One of my Art-o-mat bug portraits.
What is an Art-o-mat?
Art-o-mat machines are retired cigarette vending machines that have been converted to vend art. There are over 90 active machines in various locations throughout the country.
The story behind Art-o-mat®
The inspiration for Art-o-mat® came to artist Clark Whittington while observing a friend who had a Pavlovian reaction to the crinkle of cellophane. When Whittington's friend heard someone opening a snack, he had the uncontrollable urge to have one too.
The year was 1997, the town was Winston-Salem, North Carolina. Whittington was set to have a solo art show at a local cafe, Penny Universitie (which eventually became Mary's Of Course Cafe). This is when Whittington used a recently-banned cigarette machine to create the first Art-o=mat. In June 1997, it was installed, along with 12 of his paintings. The machine sold Whittington's black & white photographs for $1.00 each.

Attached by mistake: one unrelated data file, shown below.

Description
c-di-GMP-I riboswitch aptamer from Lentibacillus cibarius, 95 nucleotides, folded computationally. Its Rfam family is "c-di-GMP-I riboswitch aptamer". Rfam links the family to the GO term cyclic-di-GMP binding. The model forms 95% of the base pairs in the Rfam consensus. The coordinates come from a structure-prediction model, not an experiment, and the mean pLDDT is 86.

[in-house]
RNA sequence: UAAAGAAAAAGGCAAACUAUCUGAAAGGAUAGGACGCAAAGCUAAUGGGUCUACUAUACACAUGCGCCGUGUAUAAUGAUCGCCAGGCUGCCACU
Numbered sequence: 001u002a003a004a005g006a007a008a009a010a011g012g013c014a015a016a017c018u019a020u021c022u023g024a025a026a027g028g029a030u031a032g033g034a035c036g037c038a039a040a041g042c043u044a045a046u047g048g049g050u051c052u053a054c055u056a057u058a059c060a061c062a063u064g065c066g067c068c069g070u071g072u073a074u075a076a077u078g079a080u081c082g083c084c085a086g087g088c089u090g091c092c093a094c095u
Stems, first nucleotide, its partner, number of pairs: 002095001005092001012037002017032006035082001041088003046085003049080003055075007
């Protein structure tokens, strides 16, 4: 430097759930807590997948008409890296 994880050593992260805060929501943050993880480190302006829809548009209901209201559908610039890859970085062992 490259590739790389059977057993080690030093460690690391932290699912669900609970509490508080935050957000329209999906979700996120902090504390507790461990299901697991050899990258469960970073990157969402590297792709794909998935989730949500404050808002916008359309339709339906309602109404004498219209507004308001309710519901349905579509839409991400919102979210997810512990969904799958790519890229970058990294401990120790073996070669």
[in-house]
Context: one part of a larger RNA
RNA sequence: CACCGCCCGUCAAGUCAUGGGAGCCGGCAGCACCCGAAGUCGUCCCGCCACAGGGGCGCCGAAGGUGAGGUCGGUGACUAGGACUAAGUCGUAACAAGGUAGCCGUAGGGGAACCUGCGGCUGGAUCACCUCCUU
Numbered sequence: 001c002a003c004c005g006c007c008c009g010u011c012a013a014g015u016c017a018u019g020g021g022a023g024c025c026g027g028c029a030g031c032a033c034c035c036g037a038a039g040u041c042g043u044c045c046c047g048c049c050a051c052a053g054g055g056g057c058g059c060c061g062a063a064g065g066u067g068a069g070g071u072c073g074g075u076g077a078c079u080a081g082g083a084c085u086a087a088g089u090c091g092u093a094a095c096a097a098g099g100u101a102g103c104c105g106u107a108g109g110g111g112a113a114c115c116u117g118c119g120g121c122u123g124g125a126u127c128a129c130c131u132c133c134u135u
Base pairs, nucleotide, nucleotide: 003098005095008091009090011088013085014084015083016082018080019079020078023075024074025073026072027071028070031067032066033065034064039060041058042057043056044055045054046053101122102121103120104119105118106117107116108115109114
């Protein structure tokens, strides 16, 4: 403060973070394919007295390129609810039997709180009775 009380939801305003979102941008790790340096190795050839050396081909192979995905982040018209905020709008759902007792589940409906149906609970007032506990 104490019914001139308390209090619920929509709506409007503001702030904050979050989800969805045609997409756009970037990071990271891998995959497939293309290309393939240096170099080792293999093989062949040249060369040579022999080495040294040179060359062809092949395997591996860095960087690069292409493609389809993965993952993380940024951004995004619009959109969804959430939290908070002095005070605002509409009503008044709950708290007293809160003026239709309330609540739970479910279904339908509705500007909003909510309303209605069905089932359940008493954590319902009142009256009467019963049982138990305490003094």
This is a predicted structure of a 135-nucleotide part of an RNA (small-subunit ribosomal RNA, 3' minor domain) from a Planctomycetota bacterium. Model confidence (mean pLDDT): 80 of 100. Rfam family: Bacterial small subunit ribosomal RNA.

This art show was scheduled to be dismantled in July 1997. However, Cynthia Giles (owner of the Penny Universitie) loved the machine and asked that it stay permanently and machine remains unaltered in its original location to this day. At that point, it was clear that involvement of other artists was needed if the project was going to continue. Giles introduced Whittington to a handful of other local artists and Artists in Cellophane was formed.
Artists in Cellophane (A.I.C.), the sponsoring organization of Art*o*mat® is based on the concept of taking art and "repackaging" it to make it part of our daily lives. The mission of A.I.C. is to encourage art consumption by combining the worlds of art and commerce in an innovative form. A.I.C believes that art should be progressive, yet personal and approachable. What better way to do this, than with a heavy cold steel machine?